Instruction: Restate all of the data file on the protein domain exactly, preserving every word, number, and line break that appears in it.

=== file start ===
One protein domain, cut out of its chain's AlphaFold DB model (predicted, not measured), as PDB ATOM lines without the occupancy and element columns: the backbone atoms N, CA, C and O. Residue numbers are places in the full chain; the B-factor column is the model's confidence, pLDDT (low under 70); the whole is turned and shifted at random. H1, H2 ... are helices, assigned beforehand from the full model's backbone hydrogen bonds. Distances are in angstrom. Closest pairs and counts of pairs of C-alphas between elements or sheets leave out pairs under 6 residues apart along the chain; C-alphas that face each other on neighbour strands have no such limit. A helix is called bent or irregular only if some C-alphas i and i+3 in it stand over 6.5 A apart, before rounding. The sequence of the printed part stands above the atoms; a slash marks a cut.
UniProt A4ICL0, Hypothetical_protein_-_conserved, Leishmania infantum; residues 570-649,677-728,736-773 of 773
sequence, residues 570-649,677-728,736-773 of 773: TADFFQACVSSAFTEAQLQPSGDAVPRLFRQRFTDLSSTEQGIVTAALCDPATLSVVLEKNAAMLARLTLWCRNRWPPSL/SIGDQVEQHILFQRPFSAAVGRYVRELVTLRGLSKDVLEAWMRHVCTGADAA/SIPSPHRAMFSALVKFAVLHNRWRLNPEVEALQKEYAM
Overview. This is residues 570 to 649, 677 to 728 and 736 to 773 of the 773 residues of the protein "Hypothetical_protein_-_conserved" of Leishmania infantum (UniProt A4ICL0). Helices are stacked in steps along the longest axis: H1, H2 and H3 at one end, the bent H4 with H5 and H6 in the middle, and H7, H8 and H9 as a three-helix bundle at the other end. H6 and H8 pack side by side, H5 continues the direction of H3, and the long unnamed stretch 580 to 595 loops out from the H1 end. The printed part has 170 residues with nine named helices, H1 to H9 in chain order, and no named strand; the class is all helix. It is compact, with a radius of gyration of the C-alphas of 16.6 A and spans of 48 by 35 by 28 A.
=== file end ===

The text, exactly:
One protein domain, cut out of its chain's AlphaFold DB model (predicted, not measured), as PDB ATOM lines without the occupancy and element columns: the backbone atoms N, CA, C and O. Residue numbers are places in the full chain; the B-factor column is the model's confidence, pLDDT (low under 70); the whole is turned and shifted at random. H1, H2 ... are helices, assigned beforehand from the full model's backbone hydrogen bonds. Distances are in angstrom. Closest pairs and counts of pairs of C-alphas between elements or sheets leave out pairs under 6 residues apart along the chain; C-alphas that face each other on neighbour strands have no such limit. A helix is called bent or irregular only if some C-alphas i and i+3 in it stand over 6.5 A apart, before rounding. The sequence of the printed part stands above the atoms; a slash marks a cut.
UniProt A4ICL0, Hypothetical_protein_-_conserved, Leishmania infantum; residues 570-649,677-728,736-773 of 773
sequence, residues 570-649,677-728,736-773 of 773: TADFFQACVSSAFTEAQLQPSGDAVPRLFRQRFTDLSSTEQGIVTAALCDPATLSVVLEKNAAMLARLTLWCRNRWPPSL/SIGDQVEQHILFQRPFSAAVGRYVRELVTLRGLSKDVLEAWMRHVCTGADAA/SIPSPHRAMFSALVKFAVLHNRWRLNPEVEALQKEYAM
Overview. This is residues 570 to 649, 677 to 728 and 736 to 773 of the 773 residues of the protein "Hypothetical_protein_-_conserved" of Leishmania infantum (UniProt A4ICL0). Helices are stacked in steps along the longest axis: H1, H2 and H3 at one end, the bent H4 with H5 and H6 in the middle, and H7, H8 and H9 as a three-helix bundle at the other end. H6 and H8 pack side by side, H5 continues the direction of H3, and the long unnamed stretch 580 to 595 loops out from the H1 end. The printed part has 170 residues with nine named helices, H1 to H9 in chain order, and no named strand; the class is all helix. It is compact, with a radius of gyration of the C-alphas of 16.6 A and spans of 48 by 35 by 28 A.